The Covid-19 pandemic has crushed the pretext that we don’t have time, as many of us have had nothing but time on our hands for a few months, while we stay home and stay safe! Like others, my hours were drastically reduced for a while. But, even with the extra time available to me, I discovered that my self-learning capabilities were not as easy or quick for me, at the age of 55, as they used to be years ago. Thus, the eNewsletter idea has been shelved for a while.
To some degree, we all have had to improvise and adapt to the pandemic’s uncertainty and to the daily breaking news on the latest “stay home” guidelines and emerging, public “stay safe” policies. In small ways, many people have learned to improvise for things, like “going to the movies” by sitting home with their favorite snacks and Netflix (or some other streaming service).
Families have turned their backyards and living rooms into campgrounds and beach resorts to improvise their spring vacations. Teachers, students, and parents, alike, have learned to improvise going to school with home schooling plans and online learning resources. A lot of people have improvised their gym routines with home workouts.
During this time, people have also become quite inventive on ways to stay “in touch”, entertained, healthy and fit, and so much more. In fact, a lot of people are finding things like cooking “projects” to be a popular way to pass the time, these days. Families, especially, find this to be a great way to engage with each other and share it on social media to inspire and engage with others, as well.
Improvising is done by creating a substitute for something out of whatever is on hand. “MacGyver” made this DIY ad-libbing ability popular in 1985. But my mom, the Secret Recipes DetectiveTM, made it popular in the food industry, more than a decade before that!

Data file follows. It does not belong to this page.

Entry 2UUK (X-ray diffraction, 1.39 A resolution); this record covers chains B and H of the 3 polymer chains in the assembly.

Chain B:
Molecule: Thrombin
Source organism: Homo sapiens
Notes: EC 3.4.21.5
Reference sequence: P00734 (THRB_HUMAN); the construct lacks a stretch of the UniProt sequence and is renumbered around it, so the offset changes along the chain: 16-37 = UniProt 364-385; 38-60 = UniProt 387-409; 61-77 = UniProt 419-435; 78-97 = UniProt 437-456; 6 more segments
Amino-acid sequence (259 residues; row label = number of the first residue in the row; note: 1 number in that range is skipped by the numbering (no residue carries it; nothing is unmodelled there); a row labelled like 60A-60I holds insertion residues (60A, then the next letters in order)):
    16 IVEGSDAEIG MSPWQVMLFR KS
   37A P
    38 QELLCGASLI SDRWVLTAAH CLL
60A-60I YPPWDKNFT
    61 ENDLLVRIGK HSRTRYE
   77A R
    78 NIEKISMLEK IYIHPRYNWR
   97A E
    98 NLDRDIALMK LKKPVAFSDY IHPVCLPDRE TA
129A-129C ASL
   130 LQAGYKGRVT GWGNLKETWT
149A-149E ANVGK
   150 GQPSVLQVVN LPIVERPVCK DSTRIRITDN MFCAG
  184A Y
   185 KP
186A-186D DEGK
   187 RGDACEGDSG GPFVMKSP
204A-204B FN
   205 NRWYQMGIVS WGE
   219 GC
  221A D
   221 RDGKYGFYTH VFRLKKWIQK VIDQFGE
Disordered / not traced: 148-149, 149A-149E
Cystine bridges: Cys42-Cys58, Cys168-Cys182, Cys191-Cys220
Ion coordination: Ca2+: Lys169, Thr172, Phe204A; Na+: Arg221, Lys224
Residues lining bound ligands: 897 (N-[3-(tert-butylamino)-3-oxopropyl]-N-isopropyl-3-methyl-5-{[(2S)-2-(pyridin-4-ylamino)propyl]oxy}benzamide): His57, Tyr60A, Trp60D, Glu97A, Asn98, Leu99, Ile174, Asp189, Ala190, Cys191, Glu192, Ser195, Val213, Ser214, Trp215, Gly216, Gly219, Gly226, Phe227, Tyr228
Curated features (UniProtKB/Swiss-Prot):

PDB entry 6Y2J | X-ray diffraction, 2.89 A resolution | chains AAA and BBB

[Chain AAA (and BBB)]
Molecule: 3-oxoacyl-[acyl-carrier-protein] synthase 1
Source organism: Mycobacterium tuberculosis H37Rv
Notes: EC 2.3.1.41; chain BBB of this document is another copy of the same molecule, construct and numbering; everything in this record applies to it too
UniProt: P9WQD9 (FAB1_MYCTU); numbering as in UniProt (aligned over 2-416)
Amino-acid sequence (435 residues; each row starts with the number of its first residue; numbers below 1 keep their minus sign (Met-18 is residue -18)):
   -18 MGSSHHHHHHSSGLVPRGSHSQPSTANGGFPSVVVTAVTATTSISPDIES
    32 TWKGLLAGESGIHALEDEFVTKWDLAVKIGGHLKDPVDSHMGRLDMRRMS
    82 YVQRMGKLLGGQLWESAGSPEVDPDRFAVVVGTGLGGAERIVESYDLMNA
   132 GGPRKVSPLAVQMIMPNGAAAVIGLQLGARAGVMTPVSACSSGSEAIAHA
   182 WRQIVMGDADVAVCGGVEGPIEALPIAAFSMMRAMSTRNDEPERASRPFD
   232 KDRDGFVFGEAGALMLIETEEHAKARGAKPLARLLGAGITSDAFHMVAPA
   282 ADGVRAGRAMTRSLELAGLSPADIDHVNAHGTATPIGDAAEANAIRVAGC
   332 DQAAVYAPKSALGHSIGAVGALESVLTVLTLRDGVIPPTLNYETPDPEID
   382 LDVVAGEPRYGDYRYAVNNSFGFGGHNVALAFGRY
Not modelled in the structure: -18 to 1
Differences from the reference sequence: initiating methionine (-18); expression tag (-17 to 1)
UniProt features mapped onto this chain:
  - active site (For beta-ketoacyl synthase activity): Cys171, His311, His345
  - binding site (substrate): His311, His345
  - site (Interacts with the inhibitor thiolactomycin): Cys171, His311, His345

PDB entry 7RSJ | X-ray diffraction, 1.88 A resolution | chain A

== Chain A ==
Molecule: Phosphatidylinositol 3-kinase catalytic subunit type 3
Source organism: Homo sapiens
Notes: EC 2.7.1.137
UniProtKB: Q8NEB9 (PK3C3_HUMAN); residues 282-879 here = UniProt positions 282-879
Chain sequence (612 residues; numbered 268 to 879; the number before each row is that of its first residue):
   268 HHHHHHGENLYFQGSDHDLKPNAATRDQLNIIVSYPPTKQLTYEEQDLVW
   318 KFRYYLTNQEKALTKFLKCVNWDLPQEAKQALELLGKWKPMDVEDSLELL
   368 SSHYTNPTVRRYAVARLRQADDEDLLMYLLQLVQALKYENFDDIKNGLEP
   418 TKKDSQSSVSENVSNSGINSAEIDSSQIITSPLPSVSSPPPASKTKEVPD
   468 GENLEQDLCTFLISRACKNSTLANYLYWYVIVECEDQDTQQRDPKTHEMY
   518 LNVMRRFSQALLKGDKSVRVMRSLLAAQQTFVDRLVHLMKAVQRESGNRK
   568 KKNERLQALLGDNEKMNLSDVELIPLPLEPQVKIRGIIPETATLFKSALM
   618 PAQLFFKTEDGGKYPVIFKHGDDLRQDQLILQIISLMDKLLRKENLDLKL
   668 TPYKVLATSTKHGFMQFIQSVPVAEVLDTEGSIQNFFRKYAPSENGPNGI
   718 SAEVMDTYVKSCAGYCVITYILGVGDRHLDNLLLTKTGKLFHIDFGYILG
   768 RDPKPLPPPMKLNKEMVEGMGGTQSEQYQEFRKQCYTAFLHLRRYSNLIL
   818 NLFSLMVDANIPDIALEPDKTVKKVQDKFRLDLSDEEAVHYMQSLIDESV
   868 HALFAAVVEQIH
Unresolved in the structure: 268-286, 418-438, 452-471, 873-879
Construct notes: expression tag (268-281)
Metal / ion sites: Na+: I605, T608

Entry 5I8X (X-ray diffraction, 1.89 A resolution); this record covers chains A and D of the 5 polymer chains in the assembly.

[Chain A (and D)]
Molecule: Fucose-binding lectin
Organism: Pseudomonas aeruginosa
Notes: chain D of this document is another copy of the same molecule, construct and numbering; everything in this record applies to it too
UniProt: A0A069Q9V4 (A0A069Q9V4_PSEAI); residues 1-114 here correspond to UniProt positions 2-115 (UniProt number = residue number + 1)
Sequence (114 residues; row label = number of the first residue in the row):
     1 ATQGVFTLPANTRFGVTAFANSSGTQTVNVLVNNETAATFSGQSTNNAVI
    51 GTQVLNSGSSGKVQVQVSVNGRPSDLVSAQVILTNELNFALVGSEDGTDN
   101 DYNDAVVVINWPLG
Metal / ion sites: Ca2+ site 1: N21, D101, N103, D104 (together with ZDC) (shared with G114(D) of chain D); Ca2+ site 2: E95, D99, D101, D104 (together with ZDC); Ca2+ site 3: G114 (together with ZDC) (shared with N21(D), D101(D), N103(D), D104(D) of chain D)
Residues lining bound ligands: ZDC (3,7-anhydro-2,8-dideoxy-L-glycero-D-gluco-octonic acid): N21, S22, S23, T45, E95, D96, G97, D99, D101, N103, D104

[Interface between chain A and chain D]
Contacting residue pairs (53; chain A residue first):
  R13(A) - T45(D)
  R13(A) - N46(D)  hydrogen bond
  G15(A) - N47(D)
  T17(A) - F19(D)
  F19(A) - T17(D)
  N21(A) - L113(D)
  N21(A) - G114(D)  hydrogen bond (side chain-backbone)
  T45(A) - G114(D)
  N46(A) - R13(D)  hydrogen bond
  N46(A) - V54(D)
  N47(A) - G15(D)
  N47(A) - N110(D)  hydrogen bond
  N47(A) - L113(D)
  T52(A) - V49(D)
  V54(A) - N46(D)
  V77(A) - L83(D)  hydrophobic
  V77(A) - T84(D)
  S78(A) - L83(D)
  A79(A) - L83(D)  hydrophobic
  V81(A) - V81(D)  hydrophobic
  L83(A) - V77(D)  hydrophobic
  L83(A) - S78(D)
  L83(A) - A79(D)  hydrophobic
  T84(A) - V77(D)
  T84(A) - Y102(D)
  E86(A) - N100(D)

In the early 1970s, in order to save money on our family’s food budget, Mom devised ways to imitate some of our favorite foods and grocery store products right at home. She called the concept “copycat cookery” for “eating out at home”.
Mom shared her trail-blazing, “copycat” recipes with the readers of some of her syndicated columns, at the time; because, if it saved her family money, she wanted to let other families, who were struggling during those trying times, in on the secret too! In fact, Mom’s “copycat cookery” became very popular, very quickly, as there was nothing else on the market like it.
In 1972, Mom designed, wrote, and illustrated her first cookbook, The Better Cooker’s Cookbook”; which was then self-published around January 1973 and self-promoted in many ways, including through radio programs aimed at America’s homemakers. By January 1974, Mom had expanded her recipe and household hints collection to the point that she began producing and selling her own monthly newsletter and individual recipe card collections.
Way back when, during many of Mom’s radio show interviews, as the Secret Recipes DetectiveTM, she often received requests from listeners who were re-located Michiganders and could not find, let alone enjoy, the special treats they grew up on; such as those from the Sanders Candy Company, fudge from Mackinac Island, Vernor’s Ginger-Ale (“pop”, as we call it – otherwise, known as “soda” to the rest of you) or Olga’s bread just to name a few. Mom showed them how to improvise and create their own versions at home.
Some of Mom’s growing fan-base were located in areas where some of the products Mom used in her recipes’ ingredients could not be found. Thus, Mom figured out a way to make those grocery items at home and, consequently, shared them in her newsletters and other cookbooks throughout the four decades that she and Dad ran their Secret RecipesTM dining-room-table business. Mom’s cookbook, The Secrets of Homemade Groceries (Secret RecipesTM, St. Clair, MI; 1980) has always been one of my personal favorites.
Nowadays, thanks to the internet, we can order just about anything we want, from just about anywhere, and have it delivered right to our doors! So many companies that have had to close their doors, due to the pandemic and various states’ “shut-down orders”, have “re-opened” in other ways; improvising by taking phone orders and using delivery services and drive-through windows. If they didn’t already have a website or online virtual store, they developed one.